All Tomorrows Parties #001

In which we launch a living essay on Zivilization and its malcontents.

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On Christmas night of 2020, Charlie Curran was visited by three ghosts: the Ghost of Eros Past, the Ghost of Thanatos Future, and the Ghost of In-Between Drives, or yours truly. It was in the course of this phantasmic visitation that we realised we were each sitting on remarkable ―perhaps unparalleled― databases on the Covidian turn, that we’d do well to roll together.

What you’re about to witness are the minutes of that meeting.  

But first things first (before we really go non-linear). Though you could fairly call it a review by two maniacal indexers, All Tomorrows Parties is emphatically not a 2020 retrospective: anyone can do that, many will and have. In alignment with Kulturinstinkt, this is tracer ammunition; meant to chart the multimedia course and contours of the three Aesthetic Waves I have identified thus far, through the lens of generally American ―because dominant― pop culture.

The First Aesthetic Wave started on March 11, with the official declaration of the pandemic, and it was the shortest and most psychedelic of the three; largely because no one ―including the experts― knew enough about the virus. It took place under warped institutional directives and incentives, and featured the first lockdowns and first exponential surge in deaths (which felt more staggering at 35,000 than they do now, at almost 350,000). The reorganization of pandemic time and space began to snowball into form. And, while frontline and essential workers were sacrificed as “heroes” on the altar of societal continuity, a palpable sense of Being-in-It-Together emerged, despite ―or possibly because of― the suddenness and shock of forced physical distancing.

The Second Aesthetic Wave began no less abruptly with the death of George Floyd, which triggered an immediate and collective shrinking from the challenges and possibilities offered by the pandemic. Experts compromised popular trust, again, with their uncritical encouragement of the Black Lives Matters protests. Though it’s easy to frame this episode as being about justice, (pseudo)solidarity and uncontainable social unrest, these are also the civilizational veneers of a pent-up drive to crowd. Wave Two is thus an object lesson in how trailblazing can be premised on triviality and tribalism, or how to miss the forest for the trees (as reified in the portentous California wildfires). It encompasses the irreversible politisation and polarisation of the virus, and of masking. It also shows US events dominating the world stage despite the virus being global: a living essay in Zivilization and its malcontents.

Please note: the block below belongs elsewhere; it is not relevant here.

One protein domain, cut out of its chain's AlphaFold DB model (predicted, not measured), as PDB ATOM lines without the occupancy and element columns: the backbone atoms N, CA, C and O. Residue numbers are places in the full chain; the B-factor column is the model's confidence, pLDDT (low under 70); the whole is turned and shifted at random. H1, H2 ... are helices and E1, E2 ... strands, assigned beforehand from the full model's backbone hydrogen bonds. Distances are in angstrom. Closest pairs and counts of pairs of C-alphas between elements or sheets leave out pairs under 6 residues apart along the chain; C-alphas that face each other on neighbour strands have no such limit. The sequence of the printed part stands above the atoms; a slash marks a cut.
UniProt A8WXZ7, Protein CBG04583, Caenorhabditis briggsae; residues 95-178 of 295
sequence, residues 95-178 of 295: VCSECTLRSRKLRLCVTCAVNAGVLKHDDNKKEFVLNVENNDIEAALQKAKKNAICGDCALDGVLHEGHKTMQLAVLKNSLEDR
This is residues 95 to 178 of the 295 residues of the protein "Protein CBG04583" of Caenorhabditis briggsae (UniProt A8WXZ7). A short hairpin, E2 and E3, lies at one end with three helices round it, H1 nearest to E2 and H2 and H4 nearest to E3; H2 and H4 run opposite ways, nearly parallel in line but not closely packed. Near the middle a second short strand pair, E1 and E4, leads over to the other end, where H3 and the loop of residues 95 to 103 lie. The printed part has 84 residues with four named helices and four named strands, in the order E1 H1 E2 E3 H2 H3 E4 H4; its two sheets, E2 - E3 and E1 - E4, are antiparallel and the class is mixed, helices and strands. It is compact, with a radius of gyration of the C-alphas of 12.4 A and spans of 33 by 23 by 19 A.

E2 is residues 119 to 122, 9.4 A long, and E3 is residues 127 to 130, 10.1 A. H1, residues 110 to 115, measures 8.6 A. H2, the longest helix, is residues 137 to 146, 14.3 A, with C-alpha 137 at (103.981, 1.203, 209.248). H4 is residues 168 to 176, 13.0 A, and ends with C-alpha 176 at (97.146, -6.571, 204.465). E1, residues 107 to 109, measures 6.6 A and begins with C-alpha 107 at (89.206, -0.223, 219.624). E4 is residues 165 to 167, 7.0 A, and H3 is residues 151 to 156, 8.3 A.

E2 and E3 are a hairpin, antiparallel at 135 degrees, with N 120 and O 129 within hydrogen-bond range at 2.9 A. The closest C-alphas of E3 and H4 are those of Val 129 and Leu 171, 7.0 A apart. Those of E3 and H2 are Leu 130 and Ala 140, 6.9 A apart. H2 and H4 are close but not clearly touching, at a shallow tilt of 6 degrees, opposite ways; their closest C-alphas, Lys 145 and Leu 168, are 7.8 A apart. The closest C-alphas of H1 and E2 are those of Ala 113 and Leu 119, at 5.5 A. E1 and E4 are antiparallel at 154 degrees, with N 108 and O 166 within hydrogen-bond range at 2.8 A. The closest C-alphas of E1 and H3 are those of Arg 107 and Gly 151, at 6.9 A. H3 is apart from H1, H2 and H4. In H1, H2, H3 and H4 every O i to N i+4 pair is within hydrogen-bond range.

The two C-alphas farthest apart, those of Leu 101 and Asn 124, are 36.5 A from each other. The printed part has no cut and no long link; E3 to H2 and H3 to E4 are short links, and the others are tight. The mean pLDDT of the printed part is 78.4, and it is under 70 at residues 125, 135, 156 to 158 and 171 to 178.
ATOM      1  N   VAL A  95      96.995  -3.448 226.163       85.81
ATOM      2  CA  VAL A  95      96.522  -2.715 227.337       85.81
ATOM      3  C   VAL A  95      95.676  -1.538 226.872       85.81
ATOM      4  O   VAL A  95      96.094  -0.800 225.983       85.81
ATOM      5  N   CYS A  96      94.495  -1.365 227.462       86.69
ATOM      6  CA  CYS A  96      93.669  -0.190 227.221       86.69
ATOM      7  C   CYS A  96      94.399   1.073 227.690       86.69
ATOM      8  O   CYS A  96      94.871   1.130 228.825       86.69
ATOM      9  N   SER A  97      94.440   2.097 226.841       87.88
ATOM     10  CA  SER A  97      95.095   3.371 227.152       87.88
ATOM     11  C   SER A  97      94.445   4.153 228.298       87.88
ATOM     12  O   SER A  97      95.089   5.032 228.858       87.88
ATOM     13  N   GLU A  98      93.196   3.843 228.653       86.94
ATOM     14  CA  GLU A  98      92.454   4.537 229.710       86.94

Wave Three took off this month with the vaccine’s approval. There is an air of optimism, as the “I believe in science” meme has regained traction. However, lacks in global state capacity, resistance to vaccination, economic precariousness, new viral mutations and second or third lockdowns should prepare us for an even angrier and more frustrated Fourth Aesthetic Wave. There is also a latent expectation the vaccine might yet reset us to an antecovidian normalcy of sorts. People who did not pass this Great Filter still live among us (and we, among them). There are at least two splinter universes overlapping now, at growing friction with each other, and they will be impossible to reconcile. The place where Zivilization ends and Kultur begins is a subduction zone.

This should explain how All Tomorrows Parties is avant-garde —frontline, rather than say, guerrilla— filmmaking. Though Charlie and I are not battlefield medics, we are feasibly something between field scouts and war correspondents. As the former, we are prepared to be the ones cultural forces aim for. As the latter, we hope to catch it on film ―for the record.  

All Tomorrows Parties is all noise and all signal, all at once; slightly more and less than film as we are used to it. By definition, it’s synthetic. As an exercise in composition, it will be archival. It is part cut-up, part video-clip, part found art, part infomercial and part video-essay; montage and post-iche. It is [n]on-sense poetry that seeks to tap into the cultural motifs of our age of sped-up simulacra, acknowledging these are more (and more) often found on surfaces and glitches. It is a transmission device from within the epochal event horizon. It is assemblage and slippage. It will be shot into the bloodstream, not the mainstream, as a lure for compound-eyed sighthounds. It is the recent future and the short now and a culture war machine insofar as implicit in what’s here is what’s next.

There are real limits, I believe ―acceleration and velocity foremost among them― to what can be accurately conveyed in writing about a world-historical shift of this magnitude and nature in real time. This is why we will be using audiovisual media and writing —ranging from the psychoacoustic to the semiautomatic— to generate a manner of representation that assists our navigation of the spectrum between memes and egregores.

Without further ado, here is the first in a series of films exploring the end of the long twentieth century and the birth of Covidian Aesthetics.